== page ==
Jikou Sugano regards the interaction and communication between the participants as particularly important when they go back home.
“It's a spirit that will attract new students.”
Sten Frödin from Sweden is a 24 years old 3rd dan who started to practice aikido already at the age of six. His Wednesday flight was in the evening, so he had a chance to stroll around in St. Petersburg during the day.
He was pleased with the whole experience of the Combat Games, but not overly so. What would have made him more enthusiastic?
“If things had worked more smoothly with the logistics,” he says. “And if we had the opportunity to do more at the demonstrations.”
He appreciated the morning classes and the Saturday seminar very much. There he got to meet and interact with the Japanese as well as people from many other nations.
“It was a bit crowded, but still rewarding.”
For the next World Combat Games he primarily hopes there will be more live-streaming. Far too little of the aikido event was aired. Sten Frödin shares this opinion with many others – participants as well as their aikido friends back home – who have tried to watch it online.
Ranya Iqbal is a 1st dan from Chile. Although she has practiced aikido for six years, she is the one of all the participants who started most recently. So, it was not a small thing for her to step onto the arena in front of an audience of hundreds – and a broadcast reaching all over the world.
“Of course I was nervous,” she says, “but within a few seconds of doing aikido I forgot everything.”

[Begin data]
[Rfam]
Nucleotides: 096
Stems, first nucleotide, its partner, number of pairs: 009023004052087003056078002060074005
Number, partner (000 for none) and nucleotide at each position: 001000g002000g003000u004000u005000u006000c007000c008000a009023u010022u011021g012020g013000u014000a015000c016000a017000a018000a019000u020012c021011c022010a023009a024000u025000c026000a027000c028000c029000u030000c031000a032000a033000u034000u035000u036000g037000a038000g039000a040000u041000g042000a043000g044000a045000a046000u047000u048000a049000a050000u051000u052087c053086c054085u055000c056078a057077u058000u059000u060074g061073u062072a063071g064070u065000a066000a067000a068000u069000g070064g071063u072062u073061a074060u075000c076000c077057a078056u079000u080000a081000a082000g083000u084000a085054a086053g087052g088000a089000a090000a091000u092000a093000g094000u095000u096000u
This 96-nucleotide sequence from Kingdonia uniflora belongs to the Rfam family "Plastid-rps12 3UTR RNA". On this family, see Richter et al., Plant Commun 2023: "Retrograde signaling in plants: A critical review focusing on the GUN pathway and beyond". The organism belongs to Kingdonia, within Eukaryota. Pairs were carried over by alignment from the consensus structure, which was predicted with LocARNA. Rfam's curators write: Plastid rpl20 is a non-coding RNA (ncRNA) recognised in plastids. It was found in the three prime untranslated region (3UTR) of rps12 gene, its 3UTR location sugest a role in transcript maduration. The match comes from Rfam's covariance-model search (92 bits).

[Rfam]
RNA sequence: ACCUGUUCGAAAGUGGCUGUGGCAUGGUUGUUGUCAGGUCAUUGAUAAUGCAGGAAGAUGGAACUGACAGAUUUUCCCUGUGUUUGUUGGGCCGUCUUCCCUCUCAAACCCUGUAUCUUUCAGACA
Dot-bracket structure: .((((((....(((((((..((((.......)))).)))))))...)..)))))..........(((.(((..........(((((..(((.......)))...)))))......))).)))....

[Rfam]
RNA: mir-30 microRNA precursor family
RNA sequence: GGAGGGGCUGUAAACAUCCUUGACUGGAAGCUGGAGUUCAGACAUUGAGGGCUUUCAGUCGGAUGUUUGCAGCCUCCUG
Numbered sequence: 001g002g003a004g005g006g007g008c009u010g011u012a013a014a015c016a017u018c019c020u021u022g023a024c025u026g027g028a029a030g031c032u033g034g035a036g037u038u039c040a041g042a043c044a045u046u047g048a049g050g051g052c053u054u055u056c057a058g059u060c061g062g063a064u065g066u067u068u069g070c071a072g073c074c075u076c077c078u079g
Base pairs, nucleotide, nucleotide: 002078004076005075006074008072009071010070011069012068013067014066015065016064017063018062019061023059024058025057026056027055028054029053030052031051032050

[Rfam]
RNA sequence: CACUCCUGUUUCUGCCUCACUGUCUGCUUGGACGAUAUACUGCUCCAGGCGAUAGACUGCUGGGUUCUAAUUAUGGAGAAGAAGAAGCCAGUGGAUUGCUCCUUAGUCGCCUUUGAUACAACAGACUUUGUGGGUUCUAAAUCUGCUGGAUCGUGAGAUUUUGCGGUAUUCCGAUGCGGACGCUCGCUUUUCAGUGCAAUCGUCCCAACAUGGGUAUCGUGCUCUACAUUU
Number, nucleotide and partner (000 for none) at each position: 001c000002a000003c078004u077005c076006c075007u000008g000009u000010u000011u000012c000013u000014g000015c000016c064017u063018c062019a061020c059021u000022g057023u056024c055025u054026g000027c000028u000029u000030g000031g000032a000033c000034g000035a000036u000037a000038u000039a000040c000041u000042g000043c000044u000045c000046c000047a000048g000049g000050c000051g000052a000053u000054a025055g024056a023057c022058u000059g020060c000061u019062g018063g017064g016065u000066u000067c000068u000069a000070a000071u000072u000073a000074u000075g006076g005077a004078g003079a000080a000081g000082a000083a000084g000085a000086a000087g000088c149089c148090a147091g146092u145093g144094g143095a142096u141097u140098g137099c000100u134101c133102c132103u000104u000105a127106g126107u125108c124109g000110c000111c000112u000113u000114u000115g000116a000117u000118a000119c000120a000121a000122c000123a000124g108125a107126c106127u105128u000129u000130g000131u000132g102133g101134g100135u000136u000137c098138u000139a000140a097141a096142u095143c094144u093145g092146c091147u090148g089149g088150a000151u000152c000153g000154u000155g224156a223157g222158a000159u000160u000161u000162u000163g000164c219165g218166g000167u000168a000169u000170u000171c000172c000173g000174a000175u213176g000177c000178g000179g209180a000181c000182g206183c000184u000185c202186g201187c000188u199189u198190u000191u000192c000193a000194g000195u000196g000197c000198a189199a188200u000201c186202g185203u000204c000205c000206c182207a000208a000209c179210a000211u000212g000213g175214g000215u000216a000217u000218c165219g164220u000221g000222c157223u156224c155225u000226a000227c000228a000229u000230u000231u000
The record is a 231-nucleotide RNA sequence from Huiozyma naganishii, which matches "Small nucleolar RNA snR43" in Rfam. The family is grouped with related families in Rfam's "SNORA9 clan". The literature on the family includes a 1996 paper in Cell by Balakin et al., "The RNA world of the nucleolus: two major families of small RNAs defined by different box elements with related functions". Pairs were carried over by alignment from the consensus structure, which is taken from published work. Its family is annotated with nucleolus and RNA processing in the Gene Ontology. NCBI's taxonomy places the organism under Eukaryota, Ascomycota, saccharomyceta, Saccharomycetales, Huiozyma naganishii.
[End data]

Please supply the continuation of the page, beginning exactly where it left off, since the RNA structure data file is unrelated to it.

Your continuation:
She is amazed by the size of the event.
“This was so big, and I did it. Now I can handle the rest.”
Part of that rest is playing the cello, which she has done for over 20 years. So she has experience both with the stage and with sincere training to prepare for it. Still, she found the packed schedule difficult, starting already with super-early morning training, and not always getting food when needing it.
Two things stand out to her: seeing the three shihan from different styles of aikido showing their vast experience, and hanging out with her aikido teacher and team mates. She is sure that will be her fondest memory. Along with the sheer size of it – and of Russia, she concluded after some sightseeing:
“It makes the experience grander. Some buildings were too wide to fit in one photo.”
Ivan Egorov from Moscow, Russia, is a 24 years old 2nd dan. He was disappointed already upon arrival.
“I thought we would be treated like athletes, but so much went wrong,” he complains. “And I didn't enjoy the food at all.”